Press Rel 4/2018
|FOR ATTENTION:||News Editors|
|SUBJECT:||2018 World Malaria Day|
|23 April 2018|
The South African Nursing Council (SANC) is supporting the global community in the commemoration of World Malaria Day on 25 April 2018. This year’s theme is “Ready to Beat Malaria” and it emphasizes the global efforts in malaria prevention and control.
Malaria is a life-threatening disease caused by parasites that are transmitted to people through the bites of infected female Anopheles mosquitoes. According to the World Health Organization (WHO) in 2016, there were an estimated 216 million cases of malaria in 91 countries, an increase of 5 million cases over 2015. The current pace is insufficient to achieve the 2020 milestones of the WHO that targets a 40% reduction in malaria case incidence and death rates.
The available drugs against malaria do not offer complete protection against the disease. The most important method of prevention is to avoid being bitten by mosquitoes by following these rules:
|Wear protective clothing|
|Use insect repellents that contain diethyltoluamide (DEET). Repellents should be applied to all exposed skin as per instructions on the can.|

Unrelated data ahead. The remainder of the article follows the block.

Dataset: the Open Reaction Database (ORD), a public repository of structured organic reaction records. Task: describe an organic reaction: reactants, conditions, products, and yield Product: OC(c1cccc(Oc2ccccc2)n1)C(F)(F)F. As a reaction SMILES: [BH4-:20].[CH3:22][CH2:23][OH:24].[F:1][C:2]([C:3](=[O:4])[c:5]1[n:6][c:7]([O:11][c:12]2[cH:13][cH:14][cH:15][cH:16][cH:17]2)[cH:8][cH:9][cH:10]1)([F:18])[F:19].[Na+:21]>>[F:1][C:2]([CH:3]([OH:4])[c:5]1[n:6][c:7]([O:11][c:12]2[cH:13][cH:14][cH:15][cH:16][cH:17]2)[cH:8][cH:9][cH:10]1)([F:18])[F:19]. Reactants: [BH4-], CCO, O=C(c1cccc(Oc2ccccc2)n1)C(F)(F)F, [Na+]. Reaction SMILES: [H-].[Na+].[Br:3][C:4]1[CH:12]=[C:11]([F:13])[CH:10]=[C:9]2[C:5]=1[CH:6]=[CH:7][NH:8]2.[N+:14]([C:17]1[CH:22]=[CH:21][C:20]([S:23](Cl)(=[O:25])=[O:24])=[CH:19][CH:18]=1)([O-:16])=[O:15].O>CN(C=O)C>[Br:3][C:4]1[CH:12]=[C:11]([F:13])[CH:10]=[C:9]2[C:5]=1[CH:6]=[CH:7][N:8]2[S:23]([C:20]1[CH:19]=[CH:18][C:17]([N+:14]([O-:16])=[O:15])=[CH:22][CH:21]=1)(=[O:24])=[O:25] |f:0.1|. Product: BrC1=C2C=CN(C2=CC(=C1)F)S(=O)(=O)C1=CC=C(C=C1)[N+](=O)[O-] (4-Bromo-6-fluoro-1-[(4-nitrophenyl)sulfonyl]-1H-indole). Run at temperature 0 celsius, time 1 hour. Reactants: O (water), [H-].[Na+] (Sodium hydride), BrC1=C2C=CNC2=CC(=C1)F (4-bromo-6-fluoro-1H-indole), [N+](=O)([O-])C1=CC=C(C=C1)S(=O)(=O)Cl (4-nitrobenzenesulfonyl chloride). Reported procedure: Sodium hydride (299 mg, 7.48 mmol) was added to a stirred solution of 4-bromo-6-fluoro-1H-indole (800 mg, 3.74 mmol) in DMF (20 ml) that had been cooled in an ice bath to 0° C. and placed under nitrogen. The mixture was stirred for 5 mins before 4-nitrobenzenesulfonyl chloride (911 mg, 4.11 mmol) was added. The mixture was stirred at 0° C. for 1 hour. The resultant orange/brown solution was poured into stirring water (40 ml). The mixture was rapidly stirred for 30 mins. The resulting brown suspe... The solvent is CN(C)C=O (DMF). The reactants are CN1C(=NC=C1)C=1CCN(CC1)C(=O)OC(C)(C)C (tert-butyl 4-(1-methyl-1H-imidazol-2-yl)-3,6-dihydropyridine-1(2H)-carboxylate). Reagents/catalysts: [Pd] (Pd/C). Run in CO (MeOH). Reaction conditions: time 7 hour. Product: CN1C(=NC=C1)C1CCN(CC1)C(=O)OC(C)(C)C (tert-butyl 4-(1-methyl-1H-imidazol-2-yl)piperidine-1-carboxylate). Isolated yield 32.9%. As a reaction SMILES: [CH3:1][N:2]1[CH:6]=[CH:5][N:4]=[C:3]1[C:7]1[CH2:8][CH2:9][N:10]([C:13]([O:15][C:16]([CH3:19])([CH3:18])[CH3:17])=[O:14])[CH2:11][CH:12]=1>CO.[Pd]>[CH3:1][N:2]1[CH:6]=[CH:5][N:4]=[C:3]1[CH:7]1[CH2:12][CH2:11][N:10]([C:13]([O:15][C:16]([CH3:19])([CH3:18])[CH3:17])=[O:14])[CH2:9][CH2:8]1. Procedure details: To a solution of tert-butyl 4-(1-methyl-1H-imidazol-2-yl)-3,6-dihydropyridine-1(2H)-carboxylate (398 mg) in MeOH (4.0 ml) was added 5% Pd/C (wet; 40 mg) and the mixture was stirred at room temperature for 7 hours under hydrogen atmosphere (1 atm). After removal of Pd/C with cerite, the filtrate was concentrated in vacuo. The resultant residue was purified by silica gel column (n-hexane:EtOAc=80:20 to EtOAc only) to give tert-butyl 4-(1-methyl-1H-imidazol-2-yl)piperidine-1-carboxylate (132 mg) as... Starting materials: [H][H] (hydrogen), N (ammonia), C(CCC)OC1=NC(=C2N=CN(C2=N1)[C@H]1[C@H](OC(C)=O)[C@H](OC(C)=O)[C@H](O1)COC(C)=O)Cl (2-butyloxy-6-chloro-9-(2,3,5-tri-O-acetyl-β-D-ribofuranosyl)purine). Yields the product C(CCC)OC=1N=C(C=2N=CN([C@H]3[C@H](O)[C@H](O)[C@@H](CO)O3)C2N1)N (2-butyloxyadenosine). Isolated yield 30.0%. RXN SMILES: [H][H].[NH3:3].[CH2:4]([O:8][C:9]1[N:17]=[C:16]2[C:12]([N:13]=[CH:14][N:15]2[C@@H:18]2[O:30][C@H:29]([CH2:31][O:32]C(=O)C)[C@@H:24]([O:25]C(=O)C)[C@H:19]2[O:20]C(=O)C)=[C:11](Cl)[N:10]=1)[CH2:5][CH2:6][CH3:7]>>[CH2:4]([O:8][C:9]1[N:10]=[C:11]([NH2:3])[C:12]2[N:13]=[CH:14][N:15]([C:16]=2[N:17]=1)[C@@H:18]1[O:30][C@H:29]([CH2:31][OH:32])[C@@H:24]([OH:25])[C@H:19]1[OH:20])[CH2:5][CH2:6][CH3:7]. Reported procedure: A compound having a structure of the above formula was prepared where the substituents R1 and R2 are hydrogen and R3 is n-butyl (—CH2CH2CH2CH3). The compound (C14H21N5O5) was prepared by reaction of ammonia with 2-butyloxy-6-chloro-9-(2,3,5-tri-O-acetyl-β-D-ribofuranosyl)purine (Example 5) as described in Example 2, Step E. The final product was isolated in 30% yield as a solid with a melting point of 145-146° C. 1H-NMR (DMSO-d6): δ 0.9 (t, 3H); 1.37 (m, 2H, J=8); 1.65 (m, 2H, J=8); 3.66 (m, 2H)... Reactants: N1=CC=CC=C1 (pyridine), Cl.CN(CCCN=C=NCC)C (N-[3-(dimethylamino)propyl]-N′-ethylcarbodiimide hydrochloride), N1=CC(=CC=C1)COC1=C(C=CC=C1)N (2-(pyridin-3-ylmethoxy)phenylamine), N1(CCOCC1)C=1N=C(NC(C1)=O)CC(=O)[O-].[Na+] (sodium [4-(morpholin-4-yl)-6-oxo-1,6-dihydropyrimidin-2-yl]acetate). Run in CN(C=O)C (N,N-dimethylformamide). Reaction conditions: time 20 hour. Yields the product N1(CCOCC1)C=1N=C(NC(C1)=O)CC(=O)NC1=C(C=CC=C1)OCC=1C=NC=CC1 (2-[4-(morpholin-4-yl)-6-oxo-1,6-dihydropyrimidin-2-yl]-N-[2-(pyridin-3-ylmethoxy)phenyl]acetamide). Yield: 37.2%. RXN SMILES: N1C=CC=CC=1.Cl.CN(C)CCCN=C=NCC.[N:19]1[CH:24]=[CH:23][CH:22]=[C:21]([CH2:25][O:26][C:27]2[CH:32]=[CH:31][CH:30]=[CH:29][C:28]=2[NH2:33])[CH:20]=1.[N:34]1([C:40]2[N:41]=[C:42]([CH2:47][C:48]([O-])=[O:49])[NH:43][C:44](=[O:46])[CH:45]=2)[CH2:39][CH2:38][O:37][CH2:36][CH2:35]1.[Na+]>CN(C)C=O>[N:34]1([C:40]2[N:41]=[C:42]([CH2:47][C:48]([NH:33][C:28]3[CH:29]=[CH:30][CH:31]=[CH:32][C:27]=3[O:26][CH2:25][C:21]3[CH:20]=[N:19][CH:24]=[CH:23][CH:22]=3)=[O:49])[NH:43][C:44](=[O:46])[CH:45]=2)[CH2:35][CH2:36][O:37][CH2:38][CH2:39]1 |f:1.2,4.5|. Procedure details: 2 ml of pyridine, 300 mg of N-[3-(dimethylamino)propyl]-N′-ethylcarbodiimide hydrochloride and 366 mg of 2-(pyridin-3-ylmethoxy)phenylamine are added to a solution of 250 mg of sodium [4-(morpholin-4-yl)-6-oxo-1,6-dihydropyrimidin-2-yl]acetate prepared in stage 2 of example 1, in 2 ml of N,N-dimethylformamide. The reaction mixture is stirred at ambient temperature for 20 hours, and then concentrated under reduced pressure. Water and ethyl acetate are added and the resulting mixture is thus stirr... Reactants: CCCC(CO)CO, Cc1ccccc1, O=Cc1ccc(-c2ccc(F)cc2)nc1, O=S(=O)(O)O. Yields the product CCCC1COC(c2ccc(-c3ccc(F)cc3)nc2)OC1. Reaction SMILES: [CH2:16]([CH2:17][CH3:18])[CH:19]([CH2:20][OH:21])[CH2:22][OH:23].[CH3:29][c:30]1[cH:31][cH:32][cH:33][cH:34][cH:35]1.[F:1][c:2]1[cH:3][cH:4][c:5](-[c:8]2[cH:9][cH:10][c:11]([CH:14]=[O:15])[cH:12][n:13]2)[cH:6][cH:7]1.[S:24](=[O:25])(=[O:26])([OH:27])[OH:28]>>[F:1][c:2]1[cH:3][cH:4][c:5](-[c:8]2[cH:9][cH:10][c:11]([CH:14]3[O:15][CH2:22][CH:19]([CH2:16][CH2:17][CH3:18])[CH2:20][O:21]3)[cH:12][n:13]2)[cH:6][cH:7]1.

|Approved insecticides that can be sprayed on to clothing|
|Sleep under a treated mosquito net|
|Use mosquito-repelling vaporizers.|
“The 2018 theme “Ready to beat malaria” instigates hope that this deadly disease would be beaten. In infected individuals malaria symptoms usually appear 10–15 days after the mosquito bite. The first symptoms are normally fever, headache and chills – almost like cold and flu symptoms -and it may be difficult to recognize it as malaria. To be safe, healthcare providers should suspect malaria in patients with unexplained fever who have returned from areas known as a risk for malaria as little as 7 days prior. ” says Ms Sizo Mchunu, SANC Registrar & CEO.
Official Spokesperson and person to be quoted:
Ms S Mchunu
Registrar and CEO: SA Nursing Council
For more information or to arrange for an interview with the Spokesperson, please contact Mrs. Adri van Eeden on Tel (012) 426-9542 or email: firstname.lastname@example.org